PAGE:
S+ Stimulant: Spatialism
‘I made a hole in canvas, which was the basis of all the arts, and I created an infinite dimension … The idea is really right there, it is a new dimension corresponding to the cosmos. Everyone thought I wanted to destroy but that’s not true, I created, not destroyed.‘– Lucio Fontana
Lucio Fontana was an Italian painter, sculptor and theorist of Argentine birth. He was mostly known as the founder of Spatialism- a movement which intended to synthesize colour, sound, space, movement, and time into a new type of art. Its Manifesto Blanco (White Manifesto) claimed that ‘future scientific and technological innovations would transform the material bases of art and that space-time would be embraced.’ It was a rallying cry for activities that anticipated Happenings, Fluxus, and political street theater by almost twenty years. The manifesto also gave the subconscious an equality with reason in the creative arts.
In the late 1940s, Lucio Fontana began a series of artistic works where he punctured canvases in order to blur the reality between two and three dimensionality. Fontana’s most famous works were one or several slashes in unpainted canvases.
While Fontana began his artistic career as an abstract neo-expressionist, he later became interested in the relationship between art and physical space. He also decided that contemporary art should be more inclusive of techniques made possible by scientific progress. He began to look at the model of traditional Western art differently, proposing to drastically disturb the conventional relationship between viewer and canvas.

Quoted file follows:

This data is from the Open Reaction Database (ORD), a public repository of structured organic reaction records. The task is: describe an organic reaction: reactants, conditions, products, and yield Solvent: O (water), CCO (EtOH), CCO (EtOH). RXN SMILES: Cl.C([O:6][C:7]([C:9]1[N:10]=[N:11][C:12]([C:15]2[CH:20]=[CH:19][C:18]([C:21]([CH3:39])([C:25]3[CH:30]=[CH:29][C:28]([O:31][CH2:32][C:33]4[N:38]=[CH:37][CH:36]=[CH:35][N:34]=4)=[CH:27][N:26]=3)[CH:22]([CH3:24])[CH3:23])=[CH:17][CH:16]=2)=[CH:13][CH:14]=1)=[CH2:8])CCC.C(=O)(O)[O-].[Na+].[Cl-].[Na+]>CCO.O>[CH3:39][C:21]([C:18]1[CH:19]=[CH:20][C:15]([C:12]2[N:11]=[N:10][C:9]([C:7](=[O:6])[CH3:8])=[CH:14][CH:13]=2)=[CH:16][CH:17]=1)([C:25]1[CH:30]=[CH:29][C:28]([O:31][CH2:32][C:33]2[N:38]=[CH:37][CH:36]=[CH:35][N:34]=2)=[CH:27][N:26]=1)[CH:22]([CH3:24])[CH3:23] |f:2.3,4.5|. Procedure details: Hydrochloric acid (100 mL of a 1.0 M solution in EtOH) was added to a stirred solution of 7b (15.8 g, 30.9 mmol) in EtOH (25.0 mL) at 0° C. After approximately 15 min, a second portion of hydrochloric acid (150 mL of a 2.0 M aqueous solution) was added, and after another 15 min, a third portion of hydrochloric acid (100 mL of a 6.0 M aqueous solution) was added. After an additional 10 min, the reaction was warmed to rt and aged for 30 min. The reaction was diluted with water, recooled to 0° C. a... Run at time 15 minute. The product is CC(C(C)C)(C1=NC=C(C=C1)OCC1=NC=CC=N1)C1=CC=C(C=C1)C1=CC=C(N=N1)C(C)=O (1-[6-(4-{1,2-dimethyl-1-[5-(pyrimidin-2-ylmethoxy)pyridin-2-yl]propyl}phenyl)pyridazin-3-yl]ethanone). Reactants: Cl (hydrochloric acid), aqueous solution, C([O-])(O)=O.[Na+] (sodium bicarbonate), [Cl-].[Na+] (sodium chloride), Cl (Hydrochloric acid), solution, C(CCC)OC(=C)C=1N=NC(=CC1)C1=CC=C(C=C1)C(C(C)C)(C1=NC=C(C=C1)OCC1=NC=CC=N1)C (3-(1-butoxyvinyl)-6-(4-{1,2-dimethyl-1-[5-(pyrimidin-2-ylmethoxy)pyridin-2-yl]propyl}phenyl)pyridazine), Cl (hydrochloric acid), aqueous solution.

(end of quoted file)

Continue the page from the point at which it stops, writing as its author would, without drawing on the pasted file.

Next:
The punctures which Fontana created in his canvases not only create an air of three-dimensionality but also provide a rare view into the dark innards of the canvas – strong black, void-like, almost perverse and unsettling. Fontana claimed that his work is a way of ‘giving the spectator an impression of spatial calm, of cosmic rigour, of serenity in infinity.’
Fontana’s work – which went on to influence movements such as environment art, performance art, and land art – evokes a melange of physical and emotional pain, with the canvas slits resembling scars or ripped skin. In 1968 Fontana told an interviewer that, ‘my discovery was the hole and that’s it. I am happy to go to the grave after such a discovery’.
S+ Suggestion: If you’re in Paris there is an exhibition of Lucio Fontana’s work currently on at Musée D’Art Moderne de la Ville de Paris.
[*sources: wikipedia, Tate]
Published: May 20th, 2014